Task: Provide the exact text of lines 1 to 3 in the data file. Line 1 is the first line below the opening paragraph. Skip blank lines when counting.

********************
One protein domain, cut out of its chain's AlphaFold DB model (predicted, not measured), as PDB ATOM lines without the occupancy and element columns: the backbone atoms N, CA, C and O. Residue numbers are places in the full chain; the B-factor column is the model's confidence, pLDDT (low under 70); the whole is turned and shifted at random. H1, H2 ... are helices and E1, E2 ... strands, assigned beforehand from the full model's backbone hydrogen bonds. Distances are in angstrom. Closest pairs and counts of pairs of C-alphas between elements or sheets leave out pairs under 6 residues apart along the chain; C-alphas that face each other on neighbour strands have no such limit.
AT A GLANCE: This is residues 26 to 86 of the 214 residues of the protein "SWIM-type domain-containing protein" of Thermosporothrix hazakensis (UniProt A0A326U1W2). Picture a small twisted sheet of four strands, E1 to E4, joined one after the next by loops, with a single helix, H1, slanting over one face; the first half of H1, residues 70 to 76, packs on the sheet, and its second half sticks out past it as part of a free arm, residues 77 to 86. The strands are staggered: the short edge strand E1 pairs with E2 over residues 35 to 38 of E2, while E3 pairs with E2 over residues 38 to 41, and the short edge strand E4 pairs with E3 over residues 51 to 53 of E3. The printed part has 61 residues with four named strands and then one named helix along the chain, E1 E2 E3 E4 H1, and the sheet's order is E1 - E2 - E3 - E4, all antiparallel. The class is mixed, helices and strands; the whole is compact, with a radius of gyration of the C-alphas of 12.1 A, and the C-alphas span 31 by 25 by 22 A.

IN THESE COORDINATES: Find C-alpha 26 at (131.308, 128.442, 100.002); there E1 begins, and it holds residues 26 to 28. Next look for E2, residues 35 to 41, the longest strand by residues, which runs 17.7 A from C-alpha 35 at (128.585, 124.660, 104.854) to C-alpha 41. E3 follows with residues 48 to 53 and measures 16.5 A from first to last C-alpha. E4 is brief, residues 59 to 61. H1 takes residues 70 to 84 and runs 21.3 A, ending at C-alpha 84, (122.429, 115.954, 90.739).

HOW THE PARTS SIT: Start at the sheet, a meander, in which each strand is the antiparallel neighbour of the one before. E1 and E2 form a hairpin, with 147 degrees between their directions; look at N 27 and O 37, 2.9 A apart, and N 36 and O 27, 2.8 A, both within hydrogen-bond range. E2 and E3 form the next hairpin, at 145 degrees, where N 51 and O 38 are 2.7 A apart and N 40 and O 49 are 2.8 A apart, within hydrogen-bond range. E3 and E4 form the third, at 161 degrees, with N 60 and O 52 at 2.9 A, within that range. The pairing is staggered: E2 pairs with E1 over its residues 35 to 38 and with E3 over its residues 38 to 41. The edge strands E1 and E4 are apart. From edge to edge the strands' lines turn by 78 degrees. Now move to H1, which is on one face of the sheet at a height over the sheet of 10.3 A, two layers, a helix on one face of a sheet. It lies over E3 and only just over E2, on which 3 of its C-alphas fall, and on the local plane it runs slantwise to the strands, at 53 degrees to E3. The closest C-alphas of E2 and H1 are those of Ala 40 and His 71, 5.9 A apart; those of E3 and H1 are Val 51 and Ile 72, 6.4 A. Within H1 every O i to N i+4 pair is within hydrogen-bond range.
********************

AT A GLANCE: This is residues 26 to 86 of the 214 residues of the protein "SWIM-type domain-containing protein" of Thermosporothrix hazakensis (UniProt A0A326U1W2). Picture a small twisted sheet of four strands, E1 to E4, joined one after the next by loops, with a single helix, H1, slanting over one face; the first half of H1, residues 70 to 76, packs on the sheet, and its second half sticks out past it as part of a free arm, residues 77 to 86. The strands are staggered: the short edge strand E1 pairs with E2 over residues 35 to 38 of E2, while E3 pairs with E2 over residues 38 to 41, and the short edge strand E4 pairs with E3 over residues 51 to 53 of E3. The printed part has 61 residues with four named strands and then one named helix along the chain, E1 E2 E3 E4 H1, and the sheet's order is E1 - E2 - E3 - E4, all antiparallel. The class is mixed, helices and strands; the whole is compact, with a radius of gyration of the C-alphas of 12.1 A, and the C-alphas span 31 by 25 by 22 A.

IN THESE COORDINATES: Find C-alpha 26 at (131.308, 128.442, 100.002); there E1 begins, and it holds residues 26 to 28. Next look for E2, residues 35 to 41, the longest strand by residues, which runs 17.7 A from C-alpha 35 at (128.585, 124.660, 104.854) to C-alpha 41. E3 follows with residues 48 to 53 and measures 16.5 A from first to last C-alpha. E4 is brief, residues 59 to 61. H1 takes residues 70 to 84 and runs 21.3 A, ending at C-alpha 84, (122.429, 115.954, 90.739).

HOW THE PARTS SIT: Start at the sheet, a meander, in which each strand is the antiparallel neighbour of the one before. E1 and E2 form a hairpin, with 147 degrees between their directions; look at N 27 and O 37, 2.9 A apart, and N 36 and O 27, 2.8 A, both within hydrogen-bond range. E2 and E3 form the next hairpin, at 145 degrees, where N 51 and O 38 are 2.7 A apart and N 40 and O 49 are 2.8 A apart, within hydrogen-bond range. E3 and E4 form the third, at 161 degrees, with N 60 and O 52 at 2.9 A, within that range. The pairing is staggered: E2 pairs with E1 over its residues 35 to 38 and with E3 over its residues 38 to 41. The edge strands E1 and E4 are apart. From edge to edge the strands' lines turn by 78 degrees. Now move to H1, which is on one face of the sheet at a height over the sheet of 10.3 A, two layers, a helix on one face of a sheet. It lies over E3 and only just over E2, on which 3 of its C-alphas fall, and on the local plane it runs slantwise to the strands, at 53 degrees to E3. The closest C-alphas of E2 and H1 are those of Ala 40 and His 71, 5.9 A apart; those of E3 and H1 are Val 51 and Ile 72, 6.4 A. Within H1 every O i to N i+4 pair is within hydrogen-bond range.